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Blueprints: "Moonlight"

To celebrate Pride Month, every week of June Jorge has been highlighting the script of a movie that focuses on a different letter of the LGBT acronym. For “G”, he looks at the poetry in Moonlight. 

When La La Land took the Best Picture statue at the 2016 Oscars for about five minutes, it wasn’t an Earth shattering surprise. It was the kind of movie that wins Oscars. The twist, from a mixed up envelope, was the fact that a small independent film about queer people of color had actually managed to go above all the other nominees for the big trophy was what had made the Earth shatter.

Moonlight is not a traditional Best Picture winner, in everything from themes to distribution model to narrative structure to protagonist. It won three Oscars in total, including Best Adapted Screenplay. It is also not a traditional screenplay. Let’s see how the script transmitted emotion through descriptive lines...

Written by: Barry Jenkins
Based on the play In Moonlight Black Boys Look Blue by Tarell Alvin McCraney
[You can read the whole script here. I will be talking about this scene.]

One of the seminal “rules” of screenwriting (which is quotations because if you know anything about good scripts is that there are simply no rules to follow), is that everything that is written down must be able to be translated visually. Scripts are not novels. They are…well, blueprints. A series of instructions of what needs to happen and now. Prose is supposedly reserved for novelists and poets.

The script for Moonlight, however, throws that completely out the window. Every line of action goes into descriptive prose that is not easily translatable to visual terms. It goes into the heads of the protagonists, into their backstories and emotions, and the non-palpable ambiance of the scene. 

At this point in the story, Black and Kevin have met up in the diner; a reencounter after many years, in which neither have stopped thinking about the other. There is unsaid tension in the air: romantic, sexual, and emotional. They drive through Miami with no destination in mind. The script describes the car as “loud in here, part habit, part defense mechanism: little room for words…”

What we see on screen will ultimately just be the two men driving quietly with a song playing over. But instead of the script describing it vaguely as mere “silence” or boiled-down actions, it states that there is “nothing spoken between these two for a beat, just clocking each other on the sly…” This says so much about the characters; the way they are relating to each other and the emotional point in the story.

The script also provides backstory and information that is never gonna play out on screen (“You can be called a lot of things in Miami…”). However, this paints an effective picture of the emotional tone that the dialogue and performances should be played in at the moment of filming. It’s playful, yet daring. Slowly crossing boundaries.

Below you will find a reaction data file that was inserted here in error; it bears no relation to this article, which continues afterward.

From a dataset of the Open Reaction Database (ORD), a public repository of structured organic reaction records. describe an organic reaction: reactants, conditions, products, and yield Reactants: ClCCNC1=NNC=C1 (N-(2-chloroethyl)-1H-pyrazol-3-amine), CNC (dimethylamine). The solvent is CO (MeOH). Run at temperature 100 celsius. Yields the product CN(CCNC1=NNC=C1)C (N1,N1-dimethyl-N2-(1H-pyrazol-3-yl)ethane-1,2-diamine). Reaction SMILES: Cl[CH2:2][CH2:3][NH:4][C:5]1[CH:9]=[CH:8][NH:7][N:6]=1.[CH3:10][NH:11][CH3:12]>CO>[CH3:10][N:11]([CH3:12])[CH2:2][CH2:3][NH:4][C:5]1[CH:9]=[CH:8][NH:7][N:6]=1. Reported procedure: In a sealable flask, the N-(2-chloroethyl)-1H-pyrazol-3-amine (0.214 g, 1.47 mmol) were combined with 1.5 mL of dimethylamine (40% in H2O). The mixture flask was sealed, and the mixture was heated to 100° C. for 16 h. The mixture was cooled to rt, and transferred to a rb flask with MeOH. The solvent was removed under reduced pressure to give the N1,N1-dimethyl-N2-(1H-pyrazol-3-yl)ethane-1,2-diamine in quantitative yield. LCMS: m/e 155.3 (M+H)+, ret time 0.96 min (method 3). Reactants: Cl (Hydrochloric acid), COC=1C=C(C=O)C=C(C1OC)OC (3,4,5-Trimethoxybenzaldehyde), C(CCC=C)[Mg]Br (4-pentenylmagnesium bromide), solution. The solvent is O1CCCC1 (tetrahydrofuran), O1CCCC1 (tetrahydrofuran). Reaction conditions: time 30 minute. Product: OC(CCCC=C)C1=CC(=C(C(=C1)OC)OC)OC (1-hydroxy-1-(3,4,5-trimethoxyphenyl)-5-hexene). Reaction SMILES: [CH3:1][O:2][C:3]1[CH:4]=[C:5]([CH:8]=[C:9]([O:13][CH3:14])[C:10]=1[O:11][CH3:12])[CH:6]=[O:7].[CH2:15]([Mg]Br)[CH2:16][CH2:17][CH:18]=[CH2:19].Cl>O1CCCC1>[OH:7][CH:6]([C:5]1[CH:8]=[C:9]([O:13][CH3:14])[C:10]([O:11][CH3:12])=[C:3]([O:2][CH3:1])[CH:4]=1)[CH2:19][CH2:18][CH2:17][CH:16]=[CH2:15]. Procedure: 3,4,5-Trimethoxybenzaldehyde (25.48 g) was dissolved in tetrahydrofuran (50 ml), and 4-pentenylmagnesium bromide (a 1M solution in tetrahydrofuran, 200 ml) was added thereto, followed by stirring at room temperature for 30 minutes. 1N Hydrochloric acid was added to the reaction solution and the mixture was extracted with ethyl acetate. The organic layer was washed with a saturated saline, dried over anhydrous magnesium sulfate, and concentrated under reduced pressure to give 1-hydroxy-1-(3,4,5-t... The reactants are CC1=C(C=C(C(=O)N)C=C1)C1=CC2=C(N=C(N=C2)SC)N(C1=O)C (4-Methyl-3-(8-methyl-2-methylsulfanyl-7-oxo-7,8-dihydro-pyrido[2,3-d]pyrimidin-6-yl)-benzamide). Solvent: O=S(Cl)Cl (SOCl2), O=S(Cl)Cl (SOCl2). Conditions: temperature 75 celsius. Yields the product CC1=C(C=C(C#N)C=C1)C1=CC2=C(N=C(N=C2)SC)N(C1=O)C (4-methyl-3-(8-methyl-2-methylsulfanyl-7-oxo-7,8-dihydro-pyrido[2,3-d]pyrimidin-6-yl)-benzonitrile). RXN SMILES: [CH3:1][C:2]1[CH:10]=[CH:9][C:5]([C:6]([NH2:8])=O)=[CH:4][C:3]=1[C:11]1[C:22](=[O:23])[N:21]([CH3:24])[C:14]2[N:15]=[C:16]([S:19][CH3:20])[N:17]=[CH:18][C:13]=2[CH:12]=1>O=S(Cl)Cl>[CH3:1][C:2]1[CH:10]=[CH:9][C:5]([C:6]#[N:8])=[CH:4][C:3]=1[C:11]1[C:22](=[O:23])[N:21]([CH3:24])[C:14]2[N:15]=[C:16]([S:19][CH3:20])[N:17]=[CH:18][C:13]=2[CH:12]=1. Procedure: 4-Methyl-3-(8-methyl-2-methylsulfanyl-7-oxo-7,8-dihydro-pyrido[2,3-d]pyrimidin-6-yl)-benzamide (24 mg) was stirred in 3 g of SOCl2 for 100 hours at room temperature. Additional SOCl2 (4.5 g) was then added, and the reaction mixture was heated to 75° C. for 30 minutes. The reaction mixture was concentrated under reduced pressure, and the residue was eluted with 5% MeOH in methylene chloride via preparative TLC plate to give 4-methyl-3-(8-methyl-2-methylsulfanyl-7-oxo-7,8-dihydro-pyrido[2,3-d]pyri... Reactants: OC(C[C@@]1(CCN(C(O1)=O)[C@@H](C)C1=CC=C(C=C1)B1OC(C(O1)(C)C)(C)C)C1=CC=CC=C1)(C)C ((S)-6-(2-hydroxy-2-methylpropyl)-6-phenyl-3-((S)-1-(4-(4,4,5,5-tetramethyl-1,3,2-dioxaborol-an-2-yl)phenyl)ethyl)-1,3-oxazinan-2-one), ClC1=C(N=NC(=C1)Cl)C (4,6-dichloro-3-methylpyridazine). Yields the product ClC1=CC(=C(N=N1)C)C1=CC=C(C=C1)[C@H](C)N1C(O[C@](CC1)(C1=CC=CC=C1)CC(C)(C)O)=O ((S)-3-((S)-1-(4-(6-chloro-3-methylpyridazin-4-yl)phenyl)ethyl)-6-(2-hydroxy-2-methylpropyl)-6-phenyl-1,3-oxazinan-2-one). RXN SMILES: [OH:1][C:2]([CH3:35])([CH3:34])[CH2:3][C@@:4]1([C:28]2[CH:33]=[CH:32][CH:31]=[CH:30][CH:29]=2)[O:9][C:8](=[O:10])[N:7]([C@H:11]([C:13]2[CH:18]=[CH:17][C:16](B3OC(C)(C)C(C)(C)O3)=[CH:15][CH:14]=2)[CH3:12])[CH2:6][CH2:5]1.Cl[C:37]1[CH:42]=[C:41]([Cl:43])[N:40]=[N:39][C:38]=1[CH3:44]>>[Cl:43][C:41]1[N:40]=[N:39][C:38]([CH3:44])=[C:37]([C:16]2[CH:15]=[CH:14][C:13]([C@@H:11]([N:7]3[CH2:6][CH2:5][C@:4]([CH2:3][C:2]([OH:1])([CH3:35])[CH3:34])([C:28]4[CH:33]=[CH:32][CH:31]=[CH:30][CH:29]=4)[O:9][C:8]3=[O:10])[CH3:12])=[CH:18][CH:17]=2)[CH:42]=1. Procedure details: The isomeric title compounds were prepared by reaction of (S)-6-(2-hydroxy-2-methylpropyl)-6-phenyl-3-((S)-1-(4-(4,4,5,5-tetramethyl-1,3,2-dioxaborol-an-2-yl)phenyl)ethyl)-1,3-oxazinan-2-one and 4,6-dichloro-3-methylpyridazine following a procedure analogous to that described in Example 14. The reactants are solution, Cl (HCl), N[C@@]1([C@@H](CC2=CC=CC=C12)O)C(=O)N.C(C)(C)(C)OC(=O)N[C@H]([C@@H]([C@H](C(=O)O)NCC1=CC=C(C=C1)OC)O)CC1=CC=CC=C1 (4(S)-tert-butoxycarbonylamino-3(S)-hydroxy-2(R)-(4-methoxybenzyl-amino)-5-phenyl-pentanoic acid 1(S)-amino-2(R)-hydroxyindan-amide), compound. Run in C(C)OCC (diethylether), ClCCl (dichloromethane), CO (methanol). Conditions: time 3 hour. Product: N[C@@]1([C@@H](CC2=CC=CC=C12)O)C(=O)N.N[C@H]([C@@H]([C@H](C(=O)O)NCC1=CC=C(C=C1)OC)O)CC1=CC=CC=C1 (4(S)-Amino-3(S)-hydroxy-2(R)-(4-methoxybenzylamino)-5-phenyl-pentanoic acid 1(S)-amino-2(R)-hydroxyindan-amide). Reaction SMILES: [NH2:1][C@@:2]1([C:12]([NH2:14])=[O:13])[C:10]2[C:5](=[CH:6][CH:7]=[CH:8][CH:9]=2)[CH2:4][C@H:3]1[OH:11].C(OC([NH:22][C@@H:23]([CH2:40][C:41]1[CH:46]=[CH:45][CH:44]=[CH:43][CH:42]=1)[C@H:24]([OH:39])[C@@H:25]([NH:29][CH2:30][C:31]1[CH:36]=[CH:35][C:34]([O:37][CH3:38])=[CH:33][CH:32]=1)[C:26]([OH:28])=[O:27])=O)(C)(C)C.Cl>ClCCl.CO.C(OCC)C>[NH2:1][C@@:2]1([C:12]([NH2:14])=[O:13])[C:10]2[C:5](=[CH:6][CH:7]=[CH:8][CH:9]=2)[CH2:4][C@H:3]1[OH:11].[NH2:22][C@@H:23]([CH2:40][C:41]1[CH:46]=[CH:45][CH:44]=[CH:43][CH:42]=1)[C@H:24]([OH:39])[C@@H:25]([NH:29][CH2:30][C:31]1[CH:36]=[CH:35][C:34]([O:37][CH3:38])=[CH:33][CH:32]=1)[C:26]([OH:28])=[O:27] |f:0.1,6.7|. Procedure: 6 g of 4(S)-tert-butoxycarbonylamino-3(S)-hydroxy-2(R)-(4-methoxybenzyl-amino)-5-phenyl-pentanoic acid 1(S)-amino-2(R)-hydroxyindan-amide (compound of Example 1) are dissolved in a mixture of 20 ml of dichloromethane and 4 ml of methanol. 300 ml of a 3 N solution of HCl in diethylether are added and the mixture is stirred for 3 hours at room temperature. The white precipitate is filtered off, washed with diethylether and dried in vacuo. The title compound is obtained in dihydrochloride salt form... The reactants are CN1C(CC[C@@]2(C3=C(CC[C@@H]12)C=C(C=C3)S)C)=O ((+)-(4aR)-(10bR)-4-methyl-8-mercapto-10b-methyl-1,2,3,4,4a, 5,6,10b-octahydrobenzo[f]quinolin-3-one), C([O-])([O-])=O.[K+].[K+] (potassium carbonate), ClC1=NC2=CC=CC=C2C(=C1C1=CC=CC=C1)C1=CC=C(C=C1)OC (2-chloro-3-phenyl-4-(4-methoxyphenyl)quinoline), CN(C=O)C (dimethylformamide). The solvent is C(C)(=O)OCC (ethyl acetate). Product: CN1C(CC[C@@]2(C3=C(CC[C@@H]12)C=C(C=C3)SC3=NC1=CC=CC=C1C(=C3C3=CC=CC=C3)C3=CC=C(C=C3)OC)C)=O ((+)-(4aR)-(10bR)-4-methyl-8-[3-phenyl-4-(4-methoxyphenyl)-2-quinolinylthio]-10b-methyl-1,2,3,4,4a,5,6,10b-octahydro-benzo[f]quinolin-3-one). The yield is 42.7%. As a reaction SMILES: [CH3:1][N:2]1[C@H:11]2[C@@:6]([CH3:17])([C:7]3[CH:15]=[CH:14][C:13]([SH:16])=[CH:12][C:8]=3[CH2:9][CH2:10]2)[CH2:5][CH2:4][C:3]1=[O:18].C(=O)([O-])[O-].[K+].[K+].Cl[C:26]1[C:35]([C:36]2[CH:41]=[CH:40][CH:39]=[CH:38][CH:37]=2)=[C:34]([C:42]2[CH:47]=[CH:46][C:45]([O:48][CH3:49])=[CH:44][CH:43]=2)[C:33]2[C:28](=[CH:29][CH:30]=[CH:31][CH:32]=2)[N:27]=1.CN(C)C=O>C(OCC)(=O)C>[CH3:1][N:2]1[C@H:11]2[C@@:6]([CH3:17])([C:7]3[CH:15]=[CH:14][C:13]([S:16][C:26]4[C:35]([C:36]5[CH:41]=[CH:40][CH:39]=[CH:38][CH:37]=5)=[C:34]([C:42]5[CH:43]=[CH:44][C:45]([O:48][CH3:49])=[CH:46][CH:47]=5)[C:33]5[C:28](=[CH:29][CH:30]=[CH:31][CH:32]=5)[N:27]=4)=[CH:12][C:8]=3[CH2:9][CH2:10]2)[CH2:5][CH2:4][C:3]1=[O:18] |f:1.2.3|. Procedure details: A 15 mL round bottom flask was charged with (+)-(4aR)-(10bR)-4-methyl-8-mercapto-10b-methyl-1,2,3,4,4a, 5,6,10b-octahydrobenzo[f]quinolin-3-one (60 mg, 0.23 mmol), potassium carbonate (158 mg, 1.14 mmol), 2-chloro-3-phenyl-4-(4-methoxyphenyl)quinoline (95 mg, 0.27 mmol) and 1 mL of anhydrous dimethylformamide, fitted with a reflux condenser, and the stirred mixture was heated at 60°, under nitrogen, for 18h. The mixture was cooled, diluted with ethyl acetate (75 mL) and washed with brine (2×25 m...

There is not a lot of dialogue in this sequence (or in the movie as a whole, really). Everything is conveyed through mood, performance, and visual style. As the scene closes, Kevin asks Black where he is gonna be staying. He says nothing; that’s his response. As the scripts tells us: “Nothing, no words, no gestures, nothing rendered from him in this moment.”

This is a pivotal moment not only in the film but in Black’s life. The script makes sure we understand its weight, so that the film can make the proper conversion into its own medium, which it most certainly did when watching the final product. “All eyes on Kevin, staring back at the man lost in that question, the space between its posing and this beat the clear answer.” It’s a beautiful line of poetry; an astounding moment that is not gonna be read, but the reader still manages to feel. 

In this scene, and throughout the script, Moonlight used detailed and poetic descriptions to elevate an already effective story, its characters and moments into a transcending point, beyond the pages, into the film, and eventually into the stage of the Dolby Theater. 

“The Earth just moved. They both felt it.”

We all felt it.

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Reader Comments (7)

Perfect entry Jorge. This movie is poetry.

June 15, 2018 | Unregistered CommenterSawyer

No wonder Moonlight is so beautiful - it's all right there in the Screenplay. The lyricism, the poetry, the deep DEEP feeling... brilliant.

Thank you for this.

June 15, 2018 | Unregistered CommenterDancin' Dan

This film is so heartfelt, deep, beautiful and moving. SO glad it beat BLAH BLAH BLAND at the Oscars.

June 15, 2018 | Unregistered CommenterEmma

I really hope these 2 characters are happy.

June 15, 2018 | Unregistered Commentermarkgordonuk

This movie... That’s all.

June 15, 2018 | Unregistered CommenterVal

The best movie released this decade. So beautiful.

June 16, 2018 | Unregistered CommenterMichael R

Moonlight is one of those instant favorites for me. I'll be watching it for years to come.

June 17, 2018 | Unregistered CommenterRob

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